“It’s hazmat,” he said on Monday evening. His voice sounded thin and grainy. I didn’t even have a good contact picture for him on my phone, so he was just a name, a green handset icon, and a voice. “We’re not allowed to drive HE through Denver, so we have to take allowed side roads. But the locals complain if they see an HE-hazmat truck on their roads, and then the zoning boards ban us from their roads, and we have to find a new route. Routes are a pain. Google doesn’t make HE-hazmat filters yet. So we go really early before anyone’s awake.”
“Is it dangerous?” I asked.
“No.” He sounded sleepy. “It’s AnFo. We have a little TNT this time, but not enough to matter. AnFo is the Snorlax of high explosives. TNT is not.”
“Oh.” I took my phone away from my ear and looked at the clock. It was eight thirty. He should go to sleep. “Do you need to go to bed?” I asked.
“I’m in bed. I’ll go to sleep when I hang up.”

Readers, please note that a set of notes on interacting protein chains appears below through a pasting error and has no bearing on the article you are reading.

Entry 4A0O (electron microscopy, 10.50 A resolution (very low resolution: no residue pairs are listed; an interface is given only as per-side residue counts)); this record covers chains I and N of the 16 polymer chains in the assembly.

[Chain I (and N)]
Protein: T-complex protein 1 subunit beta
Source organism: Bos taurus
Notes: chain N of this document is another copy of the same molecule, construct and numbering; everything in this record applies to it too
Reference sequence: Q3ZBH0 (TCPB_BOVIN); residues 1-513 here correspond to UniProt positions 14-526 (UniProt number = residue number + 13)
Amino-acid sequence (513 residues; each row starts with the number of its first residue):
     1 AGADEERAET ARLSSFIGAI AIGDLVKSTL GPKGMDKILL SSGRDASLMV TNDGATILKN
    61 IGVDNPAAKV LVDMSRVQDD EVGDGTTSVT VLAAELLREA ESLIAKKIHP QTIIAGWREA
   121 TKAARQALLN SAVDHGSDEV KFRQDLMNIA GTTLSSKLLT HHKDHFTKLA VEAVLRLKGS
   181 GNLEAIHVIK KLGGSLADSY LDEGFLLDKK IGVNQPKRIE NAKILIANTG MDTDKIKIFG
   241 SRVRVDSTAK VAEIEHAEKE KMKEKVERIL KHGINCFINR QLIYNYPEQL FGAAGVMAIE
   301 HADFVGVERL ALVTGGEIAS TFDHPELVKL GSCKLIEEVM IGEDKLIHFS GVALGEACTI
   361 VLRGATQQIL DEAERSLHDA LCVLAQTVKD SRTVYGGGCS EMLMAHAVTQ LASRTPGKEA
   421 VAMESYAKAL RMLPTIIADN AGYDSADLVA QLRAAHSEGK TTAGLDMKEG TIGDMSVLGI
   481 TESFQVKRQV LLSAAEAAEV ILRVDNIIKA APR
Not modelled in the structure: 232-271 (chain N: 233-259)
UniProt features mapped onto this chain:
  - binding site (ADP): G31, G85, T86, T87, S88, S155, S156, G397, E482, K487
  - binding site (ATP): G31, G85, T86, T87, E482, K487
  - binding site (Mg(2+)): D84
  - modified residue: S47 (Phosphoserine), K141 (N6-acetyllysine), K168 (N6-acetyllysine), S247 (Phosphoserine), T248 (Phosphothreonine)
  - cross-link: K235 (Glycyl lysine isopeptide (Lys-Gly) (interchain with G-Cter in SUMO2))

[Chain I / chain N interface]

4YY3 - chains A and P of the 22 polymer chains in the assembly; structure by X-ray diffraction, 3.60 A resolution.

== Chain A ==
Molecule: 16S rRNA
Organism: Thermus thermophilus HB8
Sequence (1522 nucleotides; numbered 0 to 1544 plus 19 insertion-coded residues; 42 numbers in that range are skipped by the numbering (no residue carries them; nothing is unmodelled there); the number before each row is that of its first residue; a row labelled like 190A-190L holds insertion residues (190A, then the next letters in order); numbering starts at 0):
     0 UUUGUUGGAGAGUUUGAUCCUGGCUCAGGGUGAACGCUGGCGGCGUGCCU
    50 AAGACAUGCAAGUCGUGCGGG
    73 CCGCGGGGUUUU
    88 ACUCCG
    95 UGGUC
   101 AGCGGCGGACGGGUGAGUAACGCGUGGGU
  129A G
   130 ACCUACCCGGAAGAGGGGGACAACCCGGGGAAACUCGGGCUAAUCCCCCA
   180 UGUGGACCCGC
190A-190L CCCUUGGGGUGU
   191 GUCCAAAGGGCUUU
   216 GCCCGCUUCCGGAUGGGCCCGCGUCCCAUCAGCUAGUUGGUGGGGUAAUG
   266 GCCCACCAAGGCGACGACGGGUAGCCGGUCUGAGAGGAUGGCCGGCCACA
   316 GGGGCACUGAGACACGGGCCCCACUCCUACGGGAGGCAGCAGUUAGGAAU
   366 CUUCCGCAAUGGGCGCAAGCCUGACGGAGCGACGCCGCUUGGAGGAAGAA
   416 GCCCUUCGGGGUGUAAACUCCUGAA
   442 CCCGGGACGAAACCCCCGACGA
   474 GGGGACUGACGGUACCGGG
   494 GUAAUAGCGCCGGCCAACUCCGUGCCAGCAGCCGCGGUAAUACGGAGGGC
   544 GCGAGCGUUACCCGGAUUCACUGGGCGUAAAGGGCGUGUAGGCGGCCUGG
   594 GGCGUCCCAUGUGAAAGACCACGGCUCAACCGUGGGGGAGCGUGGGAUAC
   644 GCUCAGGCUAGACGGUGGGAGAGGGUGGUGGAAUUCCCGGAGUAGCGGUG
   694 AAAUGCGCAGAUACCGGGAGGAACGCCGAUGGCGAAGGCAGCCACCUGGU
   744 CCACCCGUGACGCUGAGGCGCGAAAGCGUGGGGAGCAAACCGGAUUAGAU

He didn’t. He fell asleep on the phone, and I listened to him snore.
There is nothing less threatening than hearing someone snore. Ryan whistled when he snored, and when he inhaled, he tooted. Sometimes his heavy breathing broke up into burbles before stabilizing. I sat on my couch with the TV on mute and listened to him snore. Ryan wasn’t a frightening guy. He did all these things that sounded frightening, but I listened to him whistle in his sleep.
He didn’t call the next day. He texted but just a note. He called on Wednesday and fell asleep again. He said the job would be done by Friday.
On Saturday we went out again. He called me up in the morning. I hadn’t been waiting by the phone but I plugged it in by a window so I couldn’t keep taking it out of my pocket to check it. Then I found things do in that room. My apartment needed cleaning anyway, and I folded the laundry on the laundry-chair. That chair-laundry had been there before Ryan, and I laughed at myself when I noticed myself getting rid of it to waste time in case he called.
Still, it’s a pile of laundry on a chair. I wasn’t exactly dying for love yet.
He called around noon. “Hey, you. You busy?”